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As wildfire season got off to a hot start Southern California last week, we note that its been a rough start to the 21st century for firefighters.
Since the turn of the century, wildfires have burned more acres than in any other time period since record keeping began in 1960. This year’s fire prediction has the potential to continue the trend while budget sequestration and a dry winter in California, Oregon Southern Washington and Montana, threaten to exacerbate it.
And while wildfires are a natural part of the outdoors, rampant wildfires have become a reality that the recreational economy must deal with.
“In the past decade, with exception of one or two years, every year was a 6-, 7-, 8- or 9-million [burned] acre year,” said Randy Eadly, spokesperson for the National Interagency Fire Center (this is compared to a 4.3 million acres average over the previous 53 year period). From the 20-year span between 1992-2012, fires consumed roughly 116 million acres while the 30-year span before that (1961 to 1991), consumed only 110 million acres. This is partially due to warming trends and drought in recent years as well as political pressure to suppress fires (only to have larger fires later). When localized, these fires can wreak havoc on the local recreation economy.
“The last truly big fire season [before 2012] in Colorado was 2002 with the Hayman Fire and Wolcott Fire. Sales in the Front Range collapsed in the double digits that year,” said Scott Jaeger, senior manager retail analytics for Leisure Trends. Last year, the state of Colorado hoped for a third straight year of record breaking tourism and was instead, met with a record year for fires. And while fires in Colorado grabbed national headlines with 251 million acres burned, fires in 11 other states had greater damage: Alaska (286 million acres), California (814 million acres), Idaho (1.53 billion acres), Montana (1.2 billion acres), Nebraska (316 million acres), New Mexico (372 million acres), Nevada (613 million acres) Oregon (1.25 billion acres), Utah (415 million acres), Washington (260 million acres) and Wyoming (446 million acres).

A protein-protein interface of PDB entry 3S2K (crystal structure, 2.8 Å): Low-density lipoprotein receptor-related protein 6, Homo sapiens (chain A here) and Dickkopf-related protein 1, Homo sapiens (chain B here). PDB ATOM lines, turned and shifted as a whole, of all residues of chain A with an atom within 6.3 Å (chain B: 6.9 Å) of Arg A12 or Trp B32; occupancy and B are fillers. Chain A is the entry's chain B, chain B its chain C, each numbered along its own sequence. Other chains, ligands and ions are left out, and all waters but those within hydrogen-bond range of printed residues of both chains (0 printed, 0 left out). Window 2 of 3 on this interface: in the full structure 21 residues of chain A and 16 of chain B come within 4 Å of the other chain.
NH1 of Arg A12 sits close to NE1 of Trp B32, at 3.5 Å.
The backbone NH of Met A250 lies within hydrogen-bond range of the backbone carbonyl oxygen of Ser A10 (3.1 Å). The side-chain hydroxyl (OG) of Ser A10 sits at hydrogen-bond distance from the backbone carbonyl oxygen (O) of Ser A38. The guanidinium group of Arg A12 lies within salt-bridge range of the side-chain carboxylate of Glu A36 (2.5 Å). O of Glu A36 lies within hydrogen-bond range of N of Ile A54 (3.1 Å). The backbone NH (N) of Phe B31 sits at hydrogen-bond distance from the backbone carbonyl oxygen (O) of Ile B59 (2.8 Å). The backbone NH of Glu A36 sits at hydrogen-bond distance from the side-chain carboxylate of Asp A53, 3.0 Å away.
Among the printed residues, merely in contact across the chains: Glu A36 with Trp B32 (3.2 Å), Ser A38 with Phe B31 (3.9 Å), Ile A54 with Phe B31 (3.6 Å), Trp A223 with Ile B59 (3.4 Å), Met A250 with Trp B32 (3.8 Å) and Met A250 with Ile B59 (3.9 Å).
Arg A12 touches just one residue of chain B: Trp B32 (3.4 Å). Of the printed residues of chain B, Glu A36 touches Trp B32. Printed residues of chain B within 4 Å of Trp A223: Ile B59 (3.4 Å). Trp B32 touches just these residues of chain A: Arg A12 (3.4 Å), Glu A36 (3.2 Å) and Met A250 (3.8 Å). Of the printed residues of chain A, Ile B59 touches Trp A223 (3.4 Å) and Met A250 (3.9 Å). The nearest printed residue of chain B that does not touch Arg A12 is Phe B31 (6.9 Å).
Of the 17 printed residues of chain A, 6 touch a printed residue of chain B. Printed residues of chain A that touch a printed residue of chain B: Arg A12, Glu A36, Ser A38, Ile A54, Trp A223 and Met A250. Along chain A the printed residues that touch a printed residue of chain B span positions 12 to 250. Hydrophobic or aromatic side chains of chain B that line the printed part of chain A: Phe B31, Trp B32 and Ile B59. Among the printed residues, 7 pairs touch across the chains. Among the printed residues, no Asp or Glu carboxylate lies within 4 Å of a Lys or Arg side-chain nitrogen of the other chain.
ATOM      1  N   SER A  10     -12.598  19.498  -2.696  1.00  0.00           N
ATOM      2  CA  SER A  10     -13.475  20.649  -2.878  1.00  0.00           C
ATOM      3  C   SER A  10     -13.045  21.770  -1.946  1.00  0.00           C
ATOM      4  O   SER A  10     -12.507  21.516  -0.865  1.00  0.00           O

This year, Colorado’s fire outlook has receded thanks to heavy snowfalls in recent months, but the outlook for California, Oregon, as well as parts of Washington and Montana have been raised to above normal due to the lack of winter snowpack to crush vegetation. To add fuel to the fire, officials say the sequester will add challenges to the land management agencies in charge of fighting the fires.
“We’ll hire 1,000 fewer seasonal and some of them include Red Cards [seasonal licensed fire fighters],” said Jeff spokesman for the National Park Service. “Seasonals who were available to fight last year won’t be there this year.” The National Park Service is one of many land management agencies that will hire fewer firefighters in the coming months. This will mean that guide services and parks will have to get creative in dealing with fires.
Guide services like Colorado Climbing based in Colorado Springs hold permits in multiple climbing areas in case one area is affected by fire. They offer free rescheduling and relocating climbs, but a 50 percent penalty for outright cancellations. Land management agencies prescribe fires in the wetter seasons to prevent larger fires during the drier months while also forewarning visitors to avoid uses stoves and in riskier months.
Fires are a necessary part of the outdoors and when mitigated, can lead to a fresher and more scenic environment. Yet as wildfires increase, the recreation economy will have to adapt.